Archive for the ‘John C. Reilly’ Category

The Sisters Brothers

08 Oct

The Sisters Brothers—directed by Jacques Audiard. Western Color 121 minutes 2018.
The Story: In gold rush days, four men, determined to kill one another, meet over a mother lode.
There’s nothing like a movie to do it for ya! On a big screen! In a theater with others! For the drama! For the spectacle, the dash, the color! For the ticket to see if it’s worth it! For the satisfaction when it is!

Here we have four males driven by their separate dispositions such as to torment us as to whether their encounter can shift the natures of any of them.

The chemist, Riz Ahmed, is an activist seeking to revolutionize society.

The tracker, Jake Gyllenhaal, is an overbred flaneur seeking fulfillment.

The assassin, Joaquin Phoenix, is a bloodthirsty maniac.

The mediator, John C. Reilly, is a warden wanting different employment.

The last two, Reilly and Phoenix, play the Sisters Brothers, a partnership made in hell, because inescapable. Paid killers in Siamese-tandem.

The forces of their natures lead them to take baths only in dirty places. But they ride through fields of flowers to get there. Through yellow lands. Under mountains made for prayer, of prayer.

None of this we see them notice, until the end, when one of them fools us all.

One’s interest never jades watching these contrasts. One sees them through the magic camera of Benoît Debie whose shots throw one into the spectacle as a necessity. Radiant, right, surprising—and the same can be said of the editing by Juliette Welfling. If these two don’t win Oscars for this I’m a cow.

The director, Jacques Audiard, who co-wrote it, caught Gyllenhaal, Reilly, and Phoenix at the top of their game, which means you do not know what to expect of them and so seek to know them better, and think you can, but can you?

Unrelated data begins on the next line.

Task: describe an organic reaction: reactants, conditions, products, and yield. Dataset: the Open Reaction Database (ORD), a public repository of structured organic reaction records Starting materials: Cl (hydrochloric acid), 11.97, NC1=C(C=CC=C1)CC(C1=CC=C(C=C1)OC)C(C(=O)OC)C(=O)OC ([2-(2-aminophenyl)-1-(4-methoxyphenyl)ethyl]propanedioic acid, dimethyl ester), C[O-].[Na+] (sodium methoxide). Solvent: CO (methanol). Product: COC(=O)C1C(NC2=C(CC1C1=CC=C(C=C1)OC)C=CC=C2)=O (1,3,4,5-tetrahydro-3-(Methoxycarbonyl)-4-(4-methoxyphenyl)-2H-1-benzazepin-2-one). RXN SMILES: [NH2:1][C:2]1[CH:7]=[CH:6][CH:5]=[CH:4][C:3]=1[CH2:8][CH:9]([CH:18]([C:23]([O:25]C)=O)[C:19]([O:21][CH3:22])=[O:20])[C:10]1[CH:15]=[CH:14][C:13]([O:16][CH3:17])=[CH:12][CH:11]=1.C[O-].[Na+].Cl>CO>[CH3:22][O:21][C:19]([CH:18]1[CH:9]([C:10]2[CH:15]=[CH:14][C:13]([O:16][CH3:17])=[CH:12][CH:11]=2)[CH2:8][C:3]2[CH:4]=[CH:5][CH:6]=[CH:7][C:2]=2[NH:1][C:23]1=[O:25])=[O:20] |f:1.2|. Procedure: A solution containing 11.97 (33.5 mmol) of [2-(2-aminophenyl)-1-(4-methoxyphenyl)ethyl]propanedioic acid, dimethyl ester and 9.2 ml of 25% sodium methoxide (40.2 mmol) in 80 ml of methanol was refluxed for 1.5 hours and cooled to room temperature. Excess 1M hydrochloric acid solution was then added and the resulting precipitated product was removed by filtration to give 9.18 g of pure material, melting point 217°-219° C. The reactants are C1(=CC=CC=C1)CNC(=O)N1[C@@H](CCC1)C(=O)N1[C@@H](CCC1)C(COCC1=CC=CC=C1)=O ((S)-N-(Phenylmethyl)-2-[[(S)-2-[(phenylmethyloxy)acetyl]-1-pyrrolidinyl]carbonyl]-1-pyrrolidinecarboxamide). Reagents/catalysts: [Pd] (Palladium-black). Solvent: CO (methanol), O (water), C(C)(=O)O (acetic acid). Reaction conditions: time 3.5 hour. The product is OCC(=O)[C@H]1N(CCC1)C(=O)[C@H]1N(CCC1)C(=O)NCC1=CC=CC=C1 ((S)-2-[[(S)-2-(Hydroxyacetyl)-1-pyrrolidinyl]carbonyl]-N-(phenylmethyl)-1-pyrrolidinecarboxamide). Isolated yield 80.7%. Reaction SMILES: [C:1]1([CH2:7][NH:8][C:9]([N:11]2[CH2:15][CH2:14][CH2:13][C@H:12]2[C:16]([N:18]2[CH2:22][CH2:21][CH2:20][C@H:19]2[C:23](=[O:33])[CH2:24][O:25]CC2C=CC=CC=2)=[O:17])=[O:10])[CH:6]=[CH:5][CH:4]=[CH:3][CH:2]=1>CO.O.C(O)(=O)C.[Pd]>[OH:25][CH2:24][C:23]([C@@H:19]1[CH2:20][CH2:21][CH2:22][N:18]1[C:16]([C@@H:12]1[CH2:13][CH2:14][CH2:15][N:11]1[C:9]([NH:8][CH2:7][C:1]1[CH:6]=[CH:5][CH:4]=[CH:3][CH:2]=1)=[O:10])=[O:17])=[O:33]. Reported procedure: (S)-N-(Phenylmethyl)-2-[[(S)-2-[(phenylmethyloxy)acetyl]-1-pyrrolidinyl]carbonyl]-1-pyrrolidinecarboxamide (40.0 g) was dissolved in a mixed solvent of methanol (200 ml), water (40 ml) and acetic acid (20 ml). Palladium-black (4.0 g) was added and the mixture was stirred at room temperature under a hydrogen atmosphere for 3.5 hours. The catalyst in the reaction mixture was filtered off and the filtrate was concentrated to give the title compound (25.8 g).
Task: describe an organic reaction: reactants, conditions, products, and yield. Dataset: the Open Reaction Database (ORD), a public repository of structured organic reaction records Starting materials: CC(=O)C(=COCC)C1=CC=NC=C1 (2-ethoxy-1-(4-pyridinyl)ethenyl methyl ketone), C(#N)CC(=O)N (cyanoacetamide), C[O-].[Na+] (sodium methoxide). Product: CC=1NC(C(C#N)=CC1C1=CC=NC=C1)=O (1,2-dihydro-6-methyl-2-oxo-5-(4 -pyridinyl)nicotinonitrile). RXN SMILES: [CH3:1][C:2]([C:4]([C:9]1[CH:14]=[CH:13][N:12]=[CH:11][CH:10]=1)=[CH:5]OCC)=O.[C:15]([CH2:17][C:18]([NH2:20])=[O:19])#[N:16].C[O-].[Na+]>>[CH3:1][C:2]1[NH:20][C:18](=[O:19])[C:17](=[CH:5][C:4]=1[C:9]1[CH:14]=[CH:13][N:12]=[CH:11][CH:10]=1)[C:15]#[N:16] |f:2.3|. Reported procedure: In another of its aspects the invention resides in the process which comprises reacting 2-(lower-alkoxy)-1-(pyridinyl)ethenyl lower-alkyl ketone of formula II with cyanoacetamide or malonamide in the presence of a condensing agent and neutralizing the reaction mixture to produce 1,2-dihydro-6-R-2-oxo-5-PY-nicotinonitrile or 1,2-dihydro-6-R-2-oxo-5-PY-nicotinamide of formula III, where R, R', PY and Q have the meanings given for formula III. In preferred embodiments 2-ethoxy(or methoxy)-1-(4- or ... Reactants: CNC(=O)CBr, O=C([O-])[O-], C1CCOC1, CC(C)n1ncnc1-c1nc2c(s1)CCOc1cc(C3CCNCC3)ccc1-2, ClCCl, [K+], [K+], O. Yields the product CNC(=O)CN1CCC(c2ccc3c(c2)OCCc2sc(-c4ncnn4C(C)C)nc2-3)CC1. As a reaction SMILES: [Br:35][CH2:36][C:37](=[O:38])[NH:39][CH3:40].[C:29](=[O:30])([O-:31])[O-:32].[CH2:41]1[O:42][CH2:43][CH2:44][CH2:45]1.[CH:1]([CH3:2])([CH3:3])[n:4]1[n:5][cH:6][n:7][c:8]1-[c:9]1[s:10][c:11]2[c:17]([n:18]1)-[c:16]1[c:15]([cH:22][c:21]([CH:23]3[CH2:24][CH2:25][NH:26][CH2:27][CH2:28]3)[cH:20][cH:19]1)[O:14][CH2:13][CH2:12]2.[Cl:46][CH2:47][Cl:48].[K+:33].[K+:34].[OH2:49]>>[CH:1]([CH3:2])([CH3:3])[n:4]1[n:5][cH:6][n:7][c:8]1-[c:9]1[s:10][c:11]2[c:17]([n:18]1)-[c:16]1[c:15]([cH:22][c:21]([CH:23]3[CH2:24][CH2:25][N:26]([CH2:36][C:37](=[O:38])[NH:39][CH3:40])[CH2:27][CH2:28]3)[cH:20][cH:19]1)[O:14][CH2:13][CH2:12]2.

You sit on the edge of a suspense so keen you haven’t even witnessed it before. Is Ahmed a con-man? Are they and all of Dallas being duped? Can our altruism root for him, him with his big clear eyes? Or will that too get conned? We feel our trust teeter as the story teeters.

The film unfolds as broadly as the landscape it covers, which is Oregon and Northern California. The story’s excitements are constant, and its surprises are long in coming but just. We never expect them but are never betrayed by them.

We have many great Westerns in the canon. Is this another?

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Posted in ACTING STYLE: AMERICAN REALISTIC, Jake Gyllenhaal, Joaquin Phoenix, John C. Reilly, WESTERN


Guardians Of The Galaxy

29 Sep

Guardians Of The Galaxy – directed by James Gunn. Sci-Fi Comedy/Adventure. 122 minutes Color 2014.


The Story: A club of renegade do-gooders seek a magic orb to keep it out of the wrong hands.


Will this never end! This was my mantra as I watched this clunking monstrosity repeat itself over and over. Now we have the orb, now evil Ronan has the orb, now we have the orb, now Ronan – the same ploy repeated interminably, the interminability broken by action sequences so fast you cannot enjoy their elaborations, amid settings so ornately imagined the director dare not give us time to appreciate them. For it’s either back to the orb or into a space battle or a onto a recess into sophomoric humor lead by Chris Platt beating off of the barbs of Bradley Cooper disguised as fast-talking, wirehead Raccoon, who is actually quite funny.